The Maldives from the air is a spectacular sight. As your airplane descends over this tropical paradise, thousands of little islands appear, each with its own ring of white coral reef enclosing its own blue lagoon. Male International Airport sits on its own island and is a short distance from Male, home to about half the country’s population of 300,000. Once you land a speed boat or sea plane transfers you to your resort.
History suggests that the Maldives has been inhabited for more than 3,000 years, perhaps first settled by travellers on the ancient Silk Route from the Indus Valley civilization. Archeological evidence suggests the existence of Hinduism and Buddhism before the country embraced Islam in 1153 A.D. The physical features of today’s Maldivians, their traditional rituals, music and dance forms as well as their cuisine is a result of a melting pot of cultures. Dhivehi, with its origins linked to the Indo-Aryan group of languages, is the country’s official language. English is also widely spoken by Maldivians in Male with French, Italian, German and Japanese also spoken by staff in the resorts.
Islands of the Maldives do not exceed more than six feet above sea level, inviting fears that this paradise is under gradual threat from global warming and rising sea levels.
The Maldives has a tropical climate, hot all year round and influenced by two monsoons. The south-west monsoon runs from May to September, more prominent in the northern islands. Wind may make the sea rough and discourage diving although it is popular for surfers. The north-east monsoon, from October to early December, is much quieter and brings occasional showers and evening thunderstorms, especially in the southern atolls. Peak season from mid-December to April has the most reliable weather.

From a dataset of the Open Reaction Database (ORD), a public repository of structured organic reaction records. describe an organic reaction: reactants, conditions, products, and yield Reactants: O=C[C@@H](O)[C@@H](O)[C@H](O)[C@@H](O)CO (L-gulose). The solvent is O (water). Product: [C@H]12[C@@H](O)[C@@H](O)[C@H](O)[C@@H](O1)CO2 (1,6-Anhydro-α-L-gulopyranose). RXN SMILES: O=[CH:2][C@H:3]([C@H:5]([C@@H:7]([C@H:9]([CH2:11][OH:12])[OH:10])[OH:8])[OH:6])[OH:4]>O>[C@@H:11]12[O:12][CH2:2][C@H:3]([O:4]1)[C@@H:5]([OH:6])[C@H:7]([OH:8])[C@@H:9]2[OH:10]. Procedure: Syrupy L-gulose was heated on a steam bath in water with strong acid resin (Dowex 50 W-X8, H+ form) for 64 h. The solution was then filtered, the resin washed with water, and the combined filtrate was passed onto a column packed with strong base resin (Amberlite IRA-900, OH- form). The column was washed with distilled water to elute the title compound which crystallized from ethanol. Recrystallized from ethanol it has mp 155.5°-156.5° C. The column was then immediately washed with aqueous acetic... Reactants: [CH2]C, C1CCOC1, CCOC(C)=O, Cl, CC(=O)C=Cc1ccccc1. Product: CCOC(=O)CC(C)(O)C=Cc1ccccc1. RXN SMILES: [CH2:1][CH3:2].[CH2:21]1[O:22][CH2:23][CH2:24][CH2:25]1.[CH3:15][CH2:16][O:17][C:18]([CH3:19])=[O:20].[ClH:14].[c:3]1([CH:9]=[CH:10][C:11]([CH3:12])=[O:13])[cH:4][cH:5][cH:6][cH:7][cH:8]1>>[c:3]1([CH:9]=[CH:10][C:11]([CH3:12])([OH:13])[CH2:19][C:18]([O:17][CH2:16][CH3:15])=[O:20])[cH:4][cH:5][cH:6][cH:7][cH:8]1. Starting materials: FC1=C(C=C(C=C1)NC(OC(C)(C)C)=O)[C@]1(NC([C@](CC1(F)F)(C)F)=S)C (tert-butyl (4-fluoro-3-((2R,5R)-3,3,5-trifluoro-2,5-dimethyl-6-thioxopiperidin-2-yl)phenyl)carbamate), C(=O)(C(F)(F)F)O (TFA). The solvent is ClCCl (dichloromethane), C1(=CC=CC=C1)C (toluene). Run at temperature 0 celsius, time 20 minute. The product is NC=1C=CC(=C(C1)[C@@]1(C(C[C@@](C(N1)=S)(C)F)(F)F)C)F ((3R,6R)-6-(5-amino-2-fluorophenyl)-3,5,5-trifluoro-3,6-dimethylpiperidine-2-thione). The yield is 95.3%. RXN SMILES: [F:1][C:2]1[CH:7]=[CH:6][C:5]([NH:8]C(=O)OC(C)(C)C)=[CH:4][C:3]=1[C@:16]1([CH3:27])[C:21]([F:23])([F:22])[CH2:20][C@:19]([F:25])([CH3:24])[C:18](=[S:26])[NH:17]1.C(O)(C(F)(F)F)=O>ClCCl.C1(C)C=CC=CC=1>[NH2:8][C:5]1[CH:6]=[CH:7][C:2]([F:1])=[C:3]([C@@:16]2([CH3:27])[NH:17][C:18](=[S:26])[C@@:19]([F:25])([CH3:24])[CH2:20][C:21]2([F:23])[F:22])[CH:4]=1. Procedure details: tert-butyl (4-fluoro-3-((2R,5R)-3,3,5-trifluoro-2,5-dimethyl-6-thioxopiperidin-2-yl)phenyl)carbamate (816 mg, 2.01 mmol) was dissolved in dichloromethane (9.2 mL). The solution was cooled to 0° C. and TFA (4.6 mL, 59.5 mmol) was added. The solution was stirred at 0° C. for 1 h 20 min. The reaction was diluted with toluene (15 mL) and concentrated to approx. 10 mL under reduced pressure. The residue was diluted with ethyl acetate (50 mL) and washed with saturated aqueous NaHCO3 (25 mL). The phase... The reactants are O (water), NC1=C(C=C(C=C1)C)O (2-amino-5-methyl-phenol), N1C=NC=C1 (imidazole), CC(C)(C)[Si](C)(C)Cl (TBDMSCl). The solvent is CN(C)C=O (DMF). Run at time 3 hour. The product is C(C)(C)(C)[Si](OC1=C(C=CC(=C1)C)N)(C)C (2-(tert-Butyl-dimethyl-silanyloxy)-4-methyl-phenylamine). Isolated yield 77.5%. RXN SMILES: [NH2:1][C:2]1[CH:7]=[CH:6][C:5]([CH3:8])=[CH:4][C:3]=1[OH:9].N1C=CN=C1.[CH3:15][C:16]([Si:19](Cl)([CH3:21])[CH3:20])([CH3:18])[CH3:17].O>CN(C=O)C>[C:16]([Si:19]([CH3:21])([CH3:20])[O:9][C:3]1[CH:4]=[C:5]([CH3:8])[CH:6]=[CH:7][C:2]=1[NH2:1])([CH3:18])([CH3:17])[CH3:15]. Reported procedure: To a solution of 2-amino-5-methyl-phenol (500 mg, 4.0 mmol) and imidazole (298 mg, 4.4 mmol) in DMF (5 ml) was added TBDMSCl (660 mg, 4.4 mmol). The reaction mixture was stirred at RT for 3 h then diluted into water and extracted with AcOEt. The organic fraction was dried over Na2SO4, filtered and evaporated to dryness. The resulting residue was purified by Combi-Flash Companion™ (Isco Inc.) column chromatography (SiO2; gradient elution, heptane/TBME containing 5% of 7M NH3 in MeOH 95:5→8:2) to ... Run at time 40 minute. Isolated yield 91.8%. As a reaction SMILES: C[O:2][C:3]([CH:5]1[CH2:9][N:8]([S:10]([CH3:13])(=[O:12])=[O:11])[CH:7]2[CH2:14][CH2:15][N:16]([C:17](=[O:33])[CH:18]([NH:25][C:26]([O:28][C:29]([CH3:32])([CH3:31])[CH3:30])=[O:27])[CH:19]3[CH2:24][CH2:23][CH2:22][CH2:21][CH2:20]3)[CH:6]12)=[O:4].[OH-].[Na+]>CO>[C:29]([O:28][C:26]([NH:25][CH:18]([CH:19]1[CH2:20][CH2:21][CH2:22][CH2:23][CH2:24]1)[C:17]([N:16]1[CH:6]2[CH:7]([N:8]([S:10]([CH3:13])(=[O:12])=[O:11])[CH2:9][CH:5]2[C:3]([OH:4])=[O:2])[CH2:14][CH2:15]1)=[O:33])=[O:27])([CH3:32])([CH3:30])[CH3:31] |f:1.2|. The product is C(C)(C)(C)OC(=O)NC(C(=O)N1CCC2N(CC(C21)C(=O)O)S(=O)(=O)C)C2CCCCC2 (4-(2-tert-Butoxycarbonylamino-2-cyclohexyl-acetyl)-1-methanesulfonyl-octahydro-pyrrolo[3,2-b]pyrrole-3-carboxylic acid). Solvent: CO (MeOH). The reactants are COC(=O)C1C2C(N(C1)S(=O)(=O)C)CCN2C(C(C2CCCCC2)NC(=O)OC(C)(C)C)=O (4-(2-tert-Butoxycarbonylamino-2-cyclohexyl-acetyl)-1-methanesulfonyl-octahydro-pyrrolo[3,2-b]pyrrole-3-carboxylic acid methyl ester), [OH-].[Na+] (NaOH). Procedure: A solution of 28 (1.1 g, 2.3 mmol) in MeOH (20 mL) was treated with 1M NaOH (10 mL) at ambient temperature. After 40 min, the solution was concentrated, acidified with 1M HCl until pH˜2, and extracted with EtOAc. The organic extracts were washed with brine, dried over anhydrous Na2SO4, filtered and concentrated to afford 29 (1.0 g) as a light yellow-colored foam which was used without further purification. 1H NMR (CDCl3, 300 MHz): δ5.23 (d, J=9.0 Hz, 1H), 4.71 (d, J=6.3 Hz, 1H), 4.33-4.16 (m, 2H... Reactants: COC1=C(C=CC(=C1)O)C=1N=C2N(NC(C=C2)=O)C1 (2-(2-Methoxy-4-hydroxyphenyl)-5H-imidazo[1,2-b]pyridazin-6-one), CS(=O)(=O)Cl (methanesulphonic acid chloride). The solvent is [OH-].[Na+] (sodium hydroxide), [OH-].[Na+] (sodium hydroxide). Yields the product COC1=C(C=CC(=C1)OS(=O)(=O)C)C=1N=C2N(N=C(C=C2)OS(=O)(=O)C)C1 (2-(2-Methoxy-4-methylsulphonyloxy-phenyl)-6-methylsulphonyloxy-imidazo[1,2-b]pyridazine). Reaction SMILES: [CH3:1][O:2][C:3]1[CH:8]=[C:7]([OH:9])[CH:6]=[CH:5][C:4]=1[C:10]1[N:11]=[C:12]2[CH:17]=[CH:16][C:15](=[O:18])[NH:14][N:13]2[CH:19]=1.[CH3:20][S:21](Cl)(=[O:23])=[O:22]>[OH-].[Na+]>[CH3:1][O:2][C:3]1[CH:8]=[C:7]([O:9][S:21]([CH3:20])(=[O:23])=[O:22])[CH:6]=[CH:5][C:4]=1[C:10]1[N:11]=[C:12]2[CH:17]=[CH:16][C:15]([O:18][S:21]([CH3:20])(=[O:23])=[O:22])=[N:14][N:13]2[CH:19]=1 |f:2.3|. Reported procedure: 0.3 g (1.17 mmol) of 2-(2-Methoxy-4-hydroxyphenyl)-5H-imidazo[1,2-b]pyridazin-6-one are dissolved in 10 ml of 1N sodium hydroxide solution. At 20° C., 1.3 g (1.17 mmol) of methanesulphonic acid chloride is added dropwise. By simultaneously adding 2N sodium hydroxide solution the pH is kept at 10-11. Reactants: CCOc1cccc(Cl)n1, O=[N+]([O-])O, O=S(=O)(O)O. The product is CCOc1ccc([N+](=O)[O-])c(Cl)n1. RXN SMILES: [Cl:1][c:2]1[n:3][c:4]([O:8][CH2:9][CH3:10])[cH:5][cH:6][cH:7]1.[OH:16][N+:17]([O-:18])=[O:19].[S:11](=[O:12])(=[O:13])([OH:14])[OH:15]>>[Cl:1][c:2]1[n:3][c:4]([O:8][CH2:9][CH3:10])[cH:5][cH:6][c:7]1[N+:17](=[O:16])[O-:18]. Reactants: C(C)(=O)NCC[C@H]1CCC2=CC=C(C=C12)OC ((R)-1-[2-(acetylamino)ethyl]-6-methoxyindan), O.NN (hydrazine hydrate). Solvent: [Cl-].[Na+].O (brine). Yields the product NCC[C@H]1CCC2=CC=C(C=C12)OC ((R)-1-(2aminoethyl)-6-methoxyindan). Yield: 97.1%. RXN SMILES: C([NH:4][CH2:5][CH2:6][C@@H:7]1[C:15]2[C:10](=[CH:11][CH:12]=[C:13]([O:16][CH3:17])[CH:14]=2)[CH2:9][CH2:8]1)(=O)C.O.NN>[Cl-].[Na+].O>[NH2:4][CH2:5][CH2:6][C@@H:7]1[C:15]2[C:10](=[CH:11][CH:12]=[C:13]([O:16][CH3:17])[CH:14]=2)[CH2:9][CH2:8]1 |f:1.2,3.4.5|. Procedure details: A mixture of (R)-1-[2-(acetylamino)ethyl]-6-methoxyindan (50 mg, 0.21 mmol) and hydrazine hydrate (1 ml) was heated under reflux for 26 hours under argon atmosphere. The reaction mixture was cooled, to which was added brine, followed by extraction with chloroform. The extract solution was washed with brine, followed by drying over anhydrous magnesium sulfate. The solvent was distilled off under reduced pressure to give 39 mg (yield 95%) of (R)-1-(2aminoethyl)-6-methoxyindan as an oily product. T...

Temperatures are stable: highs are around 32 °C and lows around 25 °C for most of the year. Relative humidity is high at around 80%. and stable throughout the year as well, around 80%.
Food & Drink
Maldivian cuisine is a spicy blend of Arabic, Indian, Sri Lanka and Oriental flavours with fish, mainly tuna, being a favourite. Resorts on the Maldives usually have international cuisine and interpretations of local dishes as a part of their buffets. For those wishing to try authentic Maldivian cuisine, we recommend eating at a café in the capital, Malé. Here varieties of snacks or `short-eats’ – pastries such as samosas are served. Lunch includes fish and curries served with roti - pancake style breads.
Shopping almost exclusively takes place in Malé, unless you want local handicrafts or hotel or national-branded garments from the resorts. In Male, the Majeedhee Magu, which is the main road on the island, has along its sides various shops selling goods from the smallest commodities to virtually everything you could think of. Most souvenir shops are found in the northern end of Chaandanee Magu in Male.
The Maldives follows the Muslim calendar, the most important festival being Ramadan which is strictly adhered to in the Maldives. There are also a number of national days in the calendar but these do not usually affect the resorts.
Read through our Activities section to discover more about the ancient cultural sites in this region.